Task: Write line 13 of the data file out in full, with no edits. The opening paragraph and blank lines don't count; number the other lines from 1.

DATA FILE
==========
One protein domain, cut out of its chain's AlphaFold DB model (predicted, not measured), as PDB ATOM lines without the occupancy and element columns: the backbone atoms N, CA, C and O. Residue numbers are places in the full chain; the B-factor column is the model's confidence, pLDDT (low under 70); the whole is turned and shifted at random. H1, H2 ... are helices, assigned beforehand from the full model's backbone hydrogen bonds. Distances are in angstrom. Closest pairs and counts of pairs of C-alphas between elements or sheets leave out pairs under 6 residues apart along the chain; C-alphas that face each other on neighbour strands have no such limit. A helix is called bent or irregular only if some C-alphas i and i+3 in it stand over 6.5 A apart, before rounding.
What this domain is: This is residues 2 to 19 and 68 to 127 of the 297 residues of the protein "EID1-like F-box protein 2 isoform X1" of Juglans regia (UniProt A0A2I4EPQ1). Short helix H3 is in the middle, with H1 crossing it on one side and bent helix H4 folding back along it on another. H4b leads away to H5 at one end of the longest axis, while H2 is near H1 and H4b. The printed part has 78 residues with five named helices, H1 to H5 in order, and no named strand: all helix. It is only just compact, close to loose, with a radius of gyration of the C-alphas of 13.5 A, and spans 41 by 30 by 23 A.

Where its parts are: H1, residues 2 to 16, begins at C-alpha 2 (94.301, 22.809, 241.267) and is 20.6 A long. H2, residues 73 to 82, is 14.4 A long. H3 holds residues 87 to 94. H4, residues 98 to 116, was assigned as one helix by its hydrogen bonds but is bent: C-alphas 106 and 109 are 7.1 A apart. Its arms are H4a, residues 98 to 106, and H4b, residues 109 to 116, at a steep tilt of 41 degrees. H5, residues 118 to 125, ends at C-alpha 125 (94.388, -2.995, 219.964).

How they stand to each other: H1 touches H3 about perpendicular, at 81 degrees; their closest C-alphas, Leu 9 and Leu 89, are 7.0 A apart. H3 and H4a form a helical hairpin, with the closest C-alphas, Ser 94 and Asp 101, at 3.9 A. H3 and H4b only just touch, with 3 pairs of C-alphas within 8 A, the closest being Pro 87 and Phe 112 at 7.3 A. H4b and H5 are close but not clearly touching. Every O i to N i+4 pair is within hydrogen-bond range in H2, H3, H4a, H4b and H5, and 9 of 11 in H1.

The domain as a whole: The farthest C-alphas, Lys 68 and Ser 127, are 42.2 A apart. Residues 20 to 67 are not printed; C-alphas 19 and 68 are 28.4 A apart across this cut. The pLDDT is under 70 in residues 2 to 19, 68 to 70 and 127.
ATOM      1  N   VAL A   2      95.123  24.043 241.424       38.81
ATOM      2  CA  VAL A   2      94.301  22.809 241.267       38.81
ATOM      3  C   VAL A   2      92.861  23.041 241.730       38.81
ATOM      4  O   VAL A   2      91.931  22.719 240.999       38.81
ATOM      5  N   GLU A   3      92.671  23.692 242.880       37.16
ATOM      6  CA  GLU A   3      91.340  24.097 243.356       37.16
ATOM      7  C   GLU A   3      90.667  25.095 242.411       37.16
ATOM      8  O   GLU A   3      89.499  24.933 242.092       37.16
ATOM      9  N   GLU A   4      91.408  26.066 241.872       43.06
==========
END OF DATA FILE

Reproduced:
ATOM      9  N   GLU A   4      91.408  26.066 241.872       43.06